Choosing Social Work Over Other Careers Term Paper

Pages: 12 (3357 words)  ·  Bibliography Sources: ≈ 25  ·  File: .docx  ·  Level: College Senior  ·  Topic: Children

¶ … Social Work over other careers

Interesting Reason Why Students Choose a Career in Social Work

Do modern-day social work students have different career objectives and goals than the early 20th century social workers?

There are those who measure social work idealism and other factors that influence BSW and MSW students. The study's instrument covered a broad range of ideals to determine levels of idealism as well as influential factors like altruism, professional concerns, and influence of others. Csikai et al. (1997) Other studies produced unclear findings but their focus was different as well. Varley (1963, 1968) measured student's attitudes on specific social work issues. The Wagner (1989) study measured social workers commitment to social idealism and social change. The Abell and Mcdonell (1990) study showed that MSW students typically chose social work education to enhance professional skills and commitment to working with the disadvantaged.

These results differed from Rubin and Johnson (1984) who indicated a MSW trend toward private practice. Rompf and Royse (1994) determined that social work majors tended to come from families who suffered psychosocial trauma and therefore determined that this influenced their career choice of social work.

II. Methodology:

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study conducted with the purpose of assisting the determination if the he purpose of the university curriculum program for BSW and MSW fit appropriately with the career ideals of the students. (Csikai & Rozensky, 1997) The hypothesis is that social work idealism correlates to types of reasons for selecting a social work career. The study involved 73 BSW students and 72 MSW students who were enrolled in their first semester at the University of Pittsburgh's School of Social Work. The questionnaires were distributed and completed in class, with researchers attending to explain the purpose of the study and answer any questions. The researchers left the class as the survey was completed.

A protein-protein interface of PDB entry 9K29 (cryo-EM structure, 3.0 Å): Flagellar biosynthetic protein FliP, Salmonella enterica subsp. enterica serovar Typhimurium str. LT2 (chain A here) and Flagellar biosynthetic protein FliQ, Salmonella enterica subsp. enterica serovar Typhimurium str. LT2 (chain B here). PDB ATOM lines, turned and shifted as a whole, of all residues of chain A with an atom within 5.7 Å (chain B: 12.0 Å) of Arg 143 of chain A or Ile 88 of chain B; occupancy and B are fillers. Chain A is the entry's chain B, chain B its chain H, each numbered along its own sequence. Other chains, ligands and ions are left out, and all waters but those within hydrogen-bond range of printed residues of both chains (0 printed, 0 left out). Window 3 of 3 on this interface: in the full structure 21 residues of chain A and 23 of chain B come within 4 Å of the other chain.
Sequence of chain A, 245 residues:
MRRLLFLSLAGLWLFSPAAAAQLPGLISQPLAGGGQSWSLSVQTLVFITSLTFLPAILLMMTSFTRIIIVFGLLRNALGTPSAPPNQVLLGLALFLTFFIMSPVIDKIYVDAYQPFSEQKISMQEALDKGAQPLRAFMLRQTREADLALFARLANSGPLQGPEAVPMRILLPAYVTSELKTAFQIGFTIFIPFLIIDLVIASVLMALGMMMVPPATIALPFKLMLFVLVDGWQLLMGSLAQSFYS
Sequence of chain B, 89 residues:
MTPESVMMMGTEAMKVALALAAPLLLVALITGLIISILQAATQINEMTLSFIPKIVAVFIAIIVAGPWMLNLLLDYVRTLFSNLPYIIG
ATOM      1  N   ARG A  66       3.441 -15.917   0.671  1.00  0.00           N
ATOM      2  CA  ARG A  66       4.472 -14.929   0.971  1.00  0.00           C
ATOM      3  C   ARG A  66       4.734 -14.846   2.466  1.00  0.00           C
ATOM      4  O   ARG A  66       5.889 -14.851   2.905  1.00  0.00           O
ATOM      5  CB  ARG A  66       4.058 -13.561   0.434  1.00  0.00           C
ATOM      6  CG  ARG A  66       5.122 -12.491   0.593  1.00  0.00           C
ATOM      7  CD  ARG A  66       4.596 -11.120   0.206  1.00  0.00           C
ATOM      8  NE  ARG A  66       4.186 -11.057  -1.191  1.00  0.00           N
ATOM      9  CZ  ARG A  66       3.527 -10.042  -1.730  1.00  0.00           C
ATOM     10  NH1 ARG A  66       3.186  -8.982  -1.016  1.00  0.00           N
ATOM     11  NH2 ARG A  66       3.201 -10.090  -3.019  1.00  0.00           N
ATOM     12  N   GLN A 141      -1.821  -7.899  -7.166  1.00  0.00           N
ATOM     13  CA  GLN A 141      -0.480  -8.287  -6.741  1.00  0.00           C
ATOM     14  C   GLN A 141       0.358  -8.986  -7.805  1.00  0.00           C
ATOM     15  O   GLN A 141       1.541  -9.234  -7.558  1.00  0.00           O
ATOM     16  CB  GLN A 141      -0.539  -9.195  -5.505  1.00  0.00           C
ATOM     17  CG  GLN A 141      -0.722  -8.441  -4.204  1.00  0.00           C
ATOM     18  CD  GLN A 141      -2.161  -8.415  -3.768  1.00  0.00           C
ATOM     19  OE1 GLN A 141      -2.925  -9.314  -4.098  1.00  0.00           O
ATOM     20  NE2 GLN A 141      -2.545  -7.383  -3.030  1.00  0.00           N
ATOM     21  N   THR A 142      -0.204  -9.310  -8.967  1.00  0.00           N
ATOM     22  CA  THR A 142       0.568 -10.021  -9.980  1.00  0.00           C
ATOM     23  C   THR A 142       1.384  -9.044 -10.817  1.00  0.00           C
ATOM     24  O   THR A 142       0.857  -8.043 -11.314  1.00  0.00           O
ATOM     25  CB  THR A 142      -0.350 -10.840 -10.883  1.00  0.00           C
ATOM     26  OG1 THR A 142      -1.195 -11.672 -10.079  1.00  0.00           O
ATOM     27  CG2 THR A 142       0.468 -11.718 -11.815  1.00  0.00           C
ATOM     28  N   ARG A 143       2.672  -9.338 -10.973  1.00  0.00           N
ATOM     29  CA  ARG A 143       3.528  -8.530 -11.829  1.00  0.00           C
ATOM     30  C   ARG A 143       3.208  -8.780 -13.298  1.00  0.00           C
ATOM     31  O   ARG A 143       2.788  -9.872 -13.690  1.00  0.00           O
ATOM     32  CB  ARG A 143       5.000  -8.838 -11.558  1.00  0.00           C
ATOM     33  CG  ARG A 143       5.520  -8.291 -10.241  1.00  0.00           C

Results of the Study

Term Paper on Choosing Social Work Over Other Careers Assignment

The findings of the study revealed that BSW and MSW students possess high levels of idealism and that students with the highest levels of idealism tended to select a social work career for altruistic reasons. The findings gave further support to other studies that revealed student's traditional social work values typically won out over the desire to go into private practice. No additional tests were run. According to the article, the use of a convenience sample and self-reporting survey limited the generalizability of the study. Also since the questionnaire was administered six weeks into the semester, it was possible that the student was influenced by class content.

III. Critique:

Idealism or the Idealist individual can be defined by someone who has a need and a desire to search for themselves and to have a purpose in life or to find self-actualization through their own unique identity while being apart of a perfect whole yet to have meaning in their own personal significance while have no mask and no pretense without playing roles to be genuine and communicate freely in authenticity as well as in harmony with self and to make a difference in the world experiencing life dramatically yet always sensitive to the subtle undercurrents of others and to assist others in gaining kindness and warmness while reforming the world and doing so from a perspective of romanticism. It is held by many in the profession of sociology and psychology to be fact that the individual's the family is a great influencer in a child's development and the belief that this is true is evidenced in the practice of social and psychological work with children as well as being utilized in educational practice. Therefore, although there is little evidence documenting family influence on the individual's career choice, certainly this is true judged by the techniques and practices utilized by professionals in attempting to make a difference in the life of a child that is developmentally disadvantaged as to social interaction and skills. Therefore in attempting to discover what exactly the element of influence is when someone chooses social work as a career one must research with the question of what experience or situational stress historically influenced the individual to attempt the assist the change or transformation of these type things in life. Further study will be limited to a review of literature due to the time limitations of the researcher.

IV. Literature Review: